Ion – Immaculada

Honestly, I had not heard about Duncan Patterson’s Ion before; he was known and recognized by his Anathema and Antimatter works, but I ignored the fact that he had another project, very different and probably the most personal of them all. Ion’s second album (the one I am reviewing) is entitled “Immaculada” and comprises a selection of eight fabulous tracks, created by Patterson, and performed by several talented musicians that he invited. The album’s total time is about 51 minutes.

The first song is “Immaculada”, which starts with Spanishspoken word that seconds later leads to a calm and hypnotizing guitar. An atmospheric sound is being created little by little, I love the synth work, the accurate violin sound and the female voices that suddenly appears. One can feel relaxed, while the seconds pass, your mind and soul feel truly calm and peaceful.

Linked to the first track, all of a sudden “Temptation” begins, and holy god what a beautiful song this is. A mandolin leads here, its sound is repetitive but addictive at the same time, the true beauty of this tracks is how the other elements/instruments are joining until all together they create a unique atmosphere, which shares lots of images and textures, that one should receive. I really feel caught by the music’s webs, and I cannot escape until the song finishes.

“Adoration” is a very friendly tune. I like that soft acoustic guitar sound that accompanies the flute and percussion a lot. This is a much calmer song that may be considered as a ballad. The female voice is quite beautiful and perfectly complements that charming sound. In this album it is common to note some folk and Celtic influences, let’s remember that Patterson is of Irish nationality. In the last minute we can also listen to a cute bagpipe sound.

“Damhsa Na Gceithre Ghaoth” has a darker atmosphere in the first moments. Nice and repetitive percussion opens the gates to the strings and the flute seconds later. The sound reminds me a bit of some Mike Oldfield’s passages. There is a stop after three minutes, and then the music begins to be re-built in a soft but constant way; the bass notes work as background while the flute leads, then the other elements appear.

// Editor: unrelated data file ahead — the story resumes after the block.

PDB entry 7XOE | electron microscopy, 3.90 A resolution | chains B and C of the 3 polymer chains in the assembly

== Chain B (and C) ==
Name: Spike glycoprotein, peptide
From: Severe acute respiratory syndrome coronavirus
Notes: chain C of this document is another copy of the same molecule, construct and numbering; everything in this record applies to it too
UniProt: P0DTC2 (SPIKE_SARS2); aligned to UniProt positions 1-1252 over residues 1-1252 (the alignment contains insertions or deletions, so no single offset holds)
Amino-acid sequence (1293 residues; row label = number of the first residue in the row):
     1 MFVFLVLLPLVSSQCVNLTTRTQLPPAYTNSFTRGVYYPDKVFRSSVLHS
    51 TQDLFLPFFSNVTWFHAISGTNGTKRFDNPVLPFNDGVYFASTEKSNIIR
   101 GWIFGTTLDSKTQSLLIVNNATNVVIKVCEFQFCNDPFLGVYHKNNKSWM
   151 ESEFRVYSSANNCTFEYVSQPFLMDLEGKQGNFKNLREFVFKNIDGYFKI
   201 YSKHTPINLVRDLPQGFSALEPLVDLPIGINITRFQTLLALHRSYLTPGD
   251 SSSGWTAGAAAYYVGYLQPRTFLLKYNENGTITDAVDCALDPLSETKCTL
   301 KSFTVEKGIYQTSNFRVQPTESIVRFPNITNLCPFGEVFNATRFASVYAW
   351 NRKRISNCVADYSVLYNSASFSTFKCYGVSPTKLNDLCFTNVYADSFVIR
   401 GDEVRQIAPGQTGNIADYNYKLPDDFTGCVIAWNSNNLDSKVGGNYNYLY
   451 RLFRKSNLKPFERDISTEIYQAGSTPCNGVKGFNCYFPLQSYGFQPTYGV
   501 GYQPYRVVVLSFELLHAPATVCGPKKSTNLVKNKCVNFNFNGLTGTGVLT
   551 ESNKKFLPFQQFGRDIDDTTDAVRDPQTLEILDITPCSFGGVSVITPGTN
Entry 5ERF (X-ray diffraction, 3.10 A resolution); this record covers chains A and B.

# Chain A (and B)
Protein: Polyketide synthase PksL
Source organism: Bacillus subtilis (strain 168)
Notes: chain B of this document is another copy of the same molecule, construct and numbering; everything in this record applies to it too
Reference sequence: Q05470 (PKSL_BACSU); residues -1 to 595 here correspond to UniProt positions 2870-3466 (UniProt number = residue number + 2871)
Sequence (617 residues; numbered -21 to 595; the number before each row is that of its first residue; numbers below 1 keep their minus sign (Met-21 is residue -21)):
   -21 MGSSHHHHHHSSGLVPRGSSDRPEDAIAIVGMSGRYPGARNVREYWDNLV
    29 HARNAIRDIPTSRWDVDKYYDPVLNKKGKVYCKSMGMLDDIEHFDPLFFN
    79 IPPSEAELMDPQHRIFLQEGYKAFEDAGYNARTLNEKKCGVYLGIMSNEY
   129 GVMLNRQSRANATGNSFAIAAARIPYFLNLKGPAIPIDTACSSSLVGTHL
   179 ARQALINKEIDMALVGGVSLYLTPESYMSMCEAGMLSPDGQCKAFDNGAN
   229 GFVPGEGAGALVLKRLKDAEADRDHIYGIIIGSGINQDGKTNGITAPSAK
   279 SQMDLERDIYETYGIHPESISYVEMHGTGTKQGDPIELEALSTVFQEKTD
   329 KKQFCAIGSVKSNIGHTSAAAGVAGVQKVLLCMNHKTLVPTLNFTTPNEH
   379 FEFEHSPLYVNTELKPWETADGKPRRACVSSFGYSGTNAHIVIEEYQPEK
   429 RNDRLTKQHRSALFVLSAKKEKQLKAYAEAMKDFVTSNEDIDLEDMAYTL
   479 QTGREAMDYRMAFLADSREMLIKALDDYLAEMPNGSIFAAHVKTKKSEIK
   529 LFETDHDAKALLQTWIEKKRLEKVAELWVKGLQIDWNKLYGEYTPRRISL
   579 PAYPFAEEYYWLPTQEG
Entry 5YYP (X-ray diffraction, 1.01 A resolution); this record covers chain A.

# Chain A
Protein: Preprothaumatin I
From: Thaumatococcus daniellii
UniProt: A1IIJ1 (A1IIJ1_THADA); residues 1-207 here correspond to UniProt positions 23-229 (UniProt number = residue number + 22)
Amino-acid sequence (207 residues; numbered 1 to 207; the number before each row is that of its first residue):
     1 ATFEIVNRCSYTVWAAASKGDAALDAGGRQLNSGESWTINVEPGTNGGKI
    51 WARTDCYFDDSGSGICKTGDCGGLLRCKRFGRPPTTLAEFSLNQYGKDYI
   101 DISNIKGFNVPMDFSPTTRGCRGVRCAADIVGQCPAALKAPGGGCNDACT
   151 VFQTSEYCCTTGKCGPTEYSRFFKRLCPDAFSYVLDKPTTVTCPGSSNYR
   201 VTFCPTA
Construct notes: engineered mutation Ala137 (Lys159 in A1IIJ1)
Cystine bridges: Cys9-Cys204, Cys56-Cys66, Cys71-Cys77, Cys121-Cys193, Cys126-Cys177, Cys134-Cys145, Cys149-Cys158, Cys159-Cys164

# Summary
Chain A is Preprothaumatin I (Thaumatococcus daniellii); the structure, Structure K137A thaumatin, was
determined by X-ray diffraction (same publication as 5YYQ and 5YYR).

“Invidia” is the shortest track, which does not mean it is weaker, not at all. Here we can appreciate once more that folkish sound, a great use of percussion and his sweet acoustic guitar playing. After the introductory minute, female vocals appear and make the music even more beautiful than it already was. The last minute is particularly good, when the music volume and components increase and create a wonderful atmosphere that shares different feelings.

“Cetatea Cisnadioara” takes me to a film passage, I imagine a person staring at the rain, and thinking about life and everything, until he/she decides to act. The sequence changes when the rain sound stops, and a new passage begins with a soft, disarming and even desolated mood. Seconds before the third minute a touching female voice appears and all together makes a haunting ambient. It is important to point out that this is a ten-minute track, so you will find several colors and nuances here, and in general great relaxing instrumental moments.

“The Silent Stars” is another beautiful and touching melody, probably the softest of them all, the one that can be considered as a pure ballad. Piano, female voice and flute create a wonderful sound, but be careful, because if you are not that tolerant, you may be bored or want to skip the track. There is an interlude when spoken voice appears, and later the song’s original structure restarts. After five minutes the song becomes better and better, with the addition of strings and some other instruments, though it is repetitive, it is rich on sounds.

“Return to the Spirit” reminds me of Enigma and Recoil, a weird combination. The drums and vocal sound produce a sexy feeling. The six minutes are pretty similar, what you should do is pay attention to the different noises that are being added while the seconds pass – better to use good headphones if you want to truly appreciate them. It is a cool track, however not my favorite, and not the one I would have used to close the album.

What a great and positive surprise! From the first time I listened to it, I felt caught by the sound, and motivated to write this review. Now I am eagerly waiting to the next Ion album because this left me with a great taste. I would recommend it to anyone who likes ethereal, atmospheric and folkish music. Don’t expect anything related to Anathema, this is quite different. My final grade will be 9 out of 10.


  1. Immaculada
  2. Temptation
  3. Adoration
  4. Damhsa Na Gceithre Ghaoth
  5. Invidia
  6. Cetatea Cisnadioara
  7. The Silent Stars
  8. Return To Spirit


  • Duncan Patterson: mandolins, guitar, bass, piano, keyboards, percussion
  • Vic Anselmo: vocals on Adoration
  • Oana Alexandra Coman-Sipeanu: spoken word on Cetatea Cisnadioara
  • Gokce Coskun: violin
  • Aoife Cuthbert: vocals on Cetatea Cisnadioara, Adoration
  • Lisa Cuthbert: vocals on Temptation, Adoration, Invidia, Cetatea Cisnadioara, The Silent Stars
  • Ana Figueiredo: flute
  • Colin Fromont: Placenti – djembe, cajón, darbuka
  • Mark Kelson: vocals on Damhsa na Gceithre Ghaoth, 12 string guitar
  • Mila Maia: spoken word on Return To Spirit
  • Steve Mullen: Uilleann pipes
  • Veronica Neumann: spoken word on Immaculada
  • Gina Rios: spoken word and vocals on Immaculada
  • Nuno Roberto: Portuguese guitar, classical guitar
  • Viola Roccagli: spoken word and vocals on The Silent Stars
  • Laura Santos: vocals on Return To Spirit
  • Filipa Vale: violin, cello

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